Options for Taming Triglycerides
Medication or supplement?
Researchers invited 73 adults with triglyceride levels between 200 and 500 mg per deciliter (dl) into a study on the effects of medication and omega-3 dietary fat supplements on high triglycerides. (A diagnosis of high triglycerides is defined as blood levels greater than 150 to 200 mg per dl.)
Participants were 30 to 70 years old, had normal cholesterol levels, and had never been treated for high triglycerides. They did not have serious conditions including diabetes, chronic inflammation, heart failure, unstable coronary artery disease, heart attack, stroke, or moderate to severe high blood pressure.
Study participants were randomly selected to take one of the following, twice daily, for 12 weeks:
- 200 mg of bezafibrate, a triglyceride-lowering medication
- 1,000 mg (1 gram) of omega-3 fats
- A placebo (no active ingredients) pill
Researchers collected blood samples to test for blood levels of glucose (before and after eating), triglycerides, and cholesterol. They also tested for three blood markers (fibrinogen, factor VII and PAI-1) that play a role in blood clotting and are associated with risk of accelerated progression of heart disease and its complications.
After 4 and 12 weeks of treatment, the researchers noted:
- Both bezafibrate and omega-3 fat supplements significantly reduced blood levels of triglycerides, fibrinogen, factor VII, and PAI-1 activity.
- Only bezafibrate significantly improved blood levels of cholesterol and glucose.
Putting results into context
Both omega-3 fat supplements and the medication bezafibrate effectively reduced triglyceride levels, but only bezafibrate decreased cholesterol and blood sugar levels. This confirms previous research on triglycerides and points to considerations you should make when deciding how best to manage your triglyceride levels.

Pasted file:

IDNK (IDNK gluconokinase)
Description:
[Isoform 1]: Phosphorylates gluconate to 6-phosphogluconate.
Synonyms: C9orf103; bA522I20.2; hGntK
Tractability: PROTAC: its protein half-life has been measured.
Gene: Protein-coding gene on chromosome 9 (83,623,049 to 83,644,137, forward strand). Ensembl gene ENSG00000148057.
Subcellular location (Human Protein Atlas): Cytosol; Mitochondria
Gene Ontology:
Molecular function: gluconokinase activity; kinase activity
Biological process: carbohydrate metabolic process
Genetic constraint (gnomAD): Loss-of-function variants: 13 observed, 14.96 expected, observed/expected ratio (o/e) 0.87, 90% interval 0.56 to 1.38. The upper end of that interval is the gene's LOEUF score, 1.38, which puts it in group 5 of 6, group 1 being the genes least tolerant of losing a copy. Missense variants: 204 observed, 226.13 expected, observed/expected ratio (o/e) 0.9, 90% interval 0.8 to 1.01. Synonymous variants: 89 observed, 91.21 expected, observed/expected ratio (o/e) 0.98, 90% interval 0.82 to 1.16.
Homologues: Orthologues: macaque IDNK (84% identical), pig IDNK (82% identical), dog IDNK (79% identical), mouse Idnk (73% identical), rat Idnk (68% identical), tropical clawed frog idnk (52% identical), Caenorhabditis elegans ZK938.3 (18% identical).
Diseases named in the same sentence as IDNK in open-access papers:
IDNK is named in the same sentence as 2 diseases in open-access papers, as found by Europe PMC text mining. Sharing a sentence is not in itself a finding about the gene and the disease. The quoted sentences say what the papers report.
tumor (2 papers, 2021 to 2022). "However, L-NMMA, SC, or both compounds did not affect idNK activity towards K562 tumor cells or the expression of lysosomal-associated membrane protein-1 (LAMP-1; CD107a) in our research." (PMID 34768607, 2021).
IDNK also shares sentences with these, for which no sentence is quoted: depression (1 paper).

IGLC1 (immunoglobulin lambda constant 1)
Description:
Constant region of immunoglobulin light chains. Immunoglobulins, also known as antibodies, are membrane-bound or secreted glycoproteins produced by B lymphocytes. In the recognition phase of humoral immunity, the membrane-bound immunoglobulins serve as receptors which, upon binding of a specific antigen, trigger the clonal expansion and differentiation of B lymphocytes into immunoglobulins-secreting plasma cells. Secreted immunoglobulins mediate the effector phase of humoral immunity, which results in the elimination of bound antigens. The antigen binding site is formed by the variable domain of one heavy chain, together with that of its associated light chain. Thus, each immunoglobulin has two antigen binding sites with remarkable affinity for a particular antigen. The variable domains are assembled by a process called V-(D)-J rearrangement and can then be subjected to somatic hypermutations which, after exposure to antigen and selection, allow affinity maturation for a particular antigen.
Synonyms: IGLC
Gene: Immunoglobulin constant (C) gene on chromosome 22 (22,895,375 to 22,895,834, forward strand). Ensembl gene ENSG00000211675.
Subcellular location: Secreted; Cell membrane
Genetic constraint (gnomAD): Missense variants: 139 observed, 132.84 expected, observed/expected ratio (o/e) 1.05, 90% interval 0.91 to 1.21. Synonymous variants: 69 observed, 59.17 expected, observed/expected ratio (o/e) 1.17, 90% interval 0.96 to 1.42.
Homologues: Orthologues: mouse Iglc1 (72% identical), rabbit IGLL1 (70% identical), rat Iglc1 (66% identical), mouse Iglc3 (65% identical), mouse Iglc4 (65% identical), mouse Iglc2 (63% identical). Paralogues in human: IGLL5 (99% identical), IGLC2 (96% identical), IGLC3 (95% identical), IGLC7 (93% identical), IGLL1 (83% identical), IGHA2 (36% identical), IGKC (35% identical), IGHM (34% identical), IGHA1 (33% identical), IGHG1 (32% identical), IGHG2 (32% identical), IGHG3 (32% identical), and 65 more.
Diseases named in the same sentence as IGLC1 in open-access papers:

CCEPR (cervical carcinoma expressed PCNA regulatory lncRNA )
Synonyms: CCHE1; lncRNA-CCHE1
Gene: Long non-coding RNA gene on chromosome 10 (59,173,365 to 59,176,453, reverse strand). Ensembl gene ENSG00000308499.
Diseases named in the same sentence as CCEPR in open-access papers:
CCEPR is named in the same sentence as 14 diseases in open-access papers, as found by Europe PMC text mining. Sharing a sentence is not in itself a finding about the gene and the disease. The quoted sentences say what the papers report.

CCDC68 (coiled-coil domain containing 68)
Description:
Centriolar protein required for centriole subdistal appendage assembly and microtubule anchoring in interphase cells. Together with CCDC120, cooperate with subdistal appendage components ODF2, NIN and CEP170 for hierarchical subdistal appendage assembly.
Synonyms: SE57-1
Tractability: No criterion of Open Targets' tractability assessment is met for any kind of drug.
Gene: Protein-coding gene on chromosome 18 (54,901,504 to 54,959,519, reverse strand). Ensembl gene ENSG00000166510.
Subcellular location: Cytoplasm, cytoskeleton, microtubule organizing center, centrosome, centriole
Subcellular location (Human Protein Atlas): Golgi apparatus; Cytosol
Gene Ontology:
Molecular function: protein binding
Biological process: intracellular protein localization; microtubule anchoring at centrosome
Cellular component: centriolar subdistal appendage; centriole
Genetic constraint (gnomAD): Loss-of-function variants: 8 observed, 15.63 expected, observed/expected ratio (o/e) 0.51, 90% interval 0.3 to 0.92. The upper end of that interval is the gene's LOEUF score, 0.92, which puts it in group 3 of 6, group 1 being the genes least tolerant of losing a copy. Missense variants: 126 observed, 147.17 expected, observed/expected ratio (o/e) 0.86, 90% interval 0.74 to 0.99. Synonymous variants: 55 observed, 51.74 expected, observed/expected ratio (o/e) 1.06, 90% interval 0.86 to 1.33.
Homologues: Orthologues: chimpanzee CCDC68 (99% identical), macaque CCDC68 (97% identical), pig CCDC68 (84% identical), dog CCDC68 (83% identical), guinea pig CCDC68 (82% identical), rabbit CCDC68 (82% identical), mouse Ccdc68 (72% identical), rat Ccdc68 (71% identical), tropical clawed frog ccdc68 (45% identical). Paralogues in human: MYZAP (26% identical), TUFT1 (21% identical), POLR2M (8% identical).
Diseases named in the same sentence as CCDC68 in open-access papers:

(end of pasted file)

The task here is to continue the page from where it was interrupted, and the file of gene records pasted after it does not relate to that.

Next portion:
Study participants had isolated high triglycerides. They did not have high cholesterol, high blood sugar, or high levels of other heart disease risk factors. This means:
- If you only have high triglycerides, an omega-3 supplement may be a good option.
- If you have other cardiovascular risk factors, such as high cholesterol, you may need medication and lifestyle changes including improved diet and regular exercise.
If your triglycerides are mildly elevated, you may not need a supplement or medication. Other ways to lower triglycerides include:
- Cutting back on concentrated sources of simple carbohydrates in your diet (nix regular soda, cookies, cakes, pastries, baked goods, fruit punch and juice, and all types of candy)
- Eliminating or cutting back on alcohol, because alcohol raises triglyceride levels
- Exercising regularly, which helps the body use extra triglycerides for energy
- Sticking to whole grains that do not contain sugar or corn syrup in the ingredient list when you eat bread, rice, or cereal
- Maintaining a healthy body weight
(Pharmacol Rep 2011;63:763–71)
Suzanne Dixon, MPH, MS, RD, an author, speaker, and internationally recognized expert in chronic disease prevention, epidemiology, and nutrition, has taught medical, nursing, public health, and alternative medicine coursework. She has delivered over 150 invited lectures to health professionals and consumers and is the creator of a nutrition website acclaimed by the New York Times and Time magazine. Suzanne received her training in epidemiology and nutrition at the University of Michigan, School of Public Health at Ann Arbor.